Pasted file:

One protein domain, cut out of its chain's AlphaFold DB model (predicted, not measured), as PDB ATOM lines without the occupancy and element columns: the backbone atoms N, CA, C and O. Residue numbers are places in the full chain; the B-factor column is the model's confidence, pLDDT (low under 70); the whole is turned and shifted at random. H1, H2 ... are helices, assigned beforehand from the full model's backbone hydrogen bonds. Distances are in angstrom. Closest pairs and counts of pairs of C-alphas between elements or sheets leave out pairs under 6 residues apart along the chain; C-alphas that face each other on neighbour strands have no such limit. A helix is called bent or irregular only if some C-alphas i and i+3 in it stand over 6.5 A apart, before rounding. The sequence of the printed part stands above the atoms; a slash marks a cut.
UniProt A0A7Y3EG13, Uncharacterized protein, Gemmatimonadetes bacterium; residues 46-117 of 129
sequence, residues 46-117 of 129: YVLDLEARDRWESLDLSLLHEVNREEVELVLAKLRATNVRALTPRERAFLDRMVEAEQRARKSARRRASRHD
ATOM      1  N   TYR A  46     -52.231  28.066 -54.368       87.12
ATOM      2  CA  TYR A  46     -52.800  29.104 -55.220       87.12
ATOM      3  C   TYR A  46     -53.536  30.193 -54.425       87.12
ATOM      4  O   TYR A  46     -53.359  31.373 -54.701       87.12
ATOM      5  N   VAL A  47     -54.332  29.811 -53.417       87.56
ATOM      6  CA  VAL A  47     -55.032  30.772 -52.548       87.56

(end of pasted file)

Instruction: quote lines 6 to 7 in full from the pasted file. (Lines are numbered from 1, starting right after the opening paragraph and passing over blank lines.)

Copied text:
ATOM      4  O   TYR A  46     -53.359  31.373 -54.701       87.12
ATOM      5  N   VAL A  47     -54.332  29.811 -53.417       87.56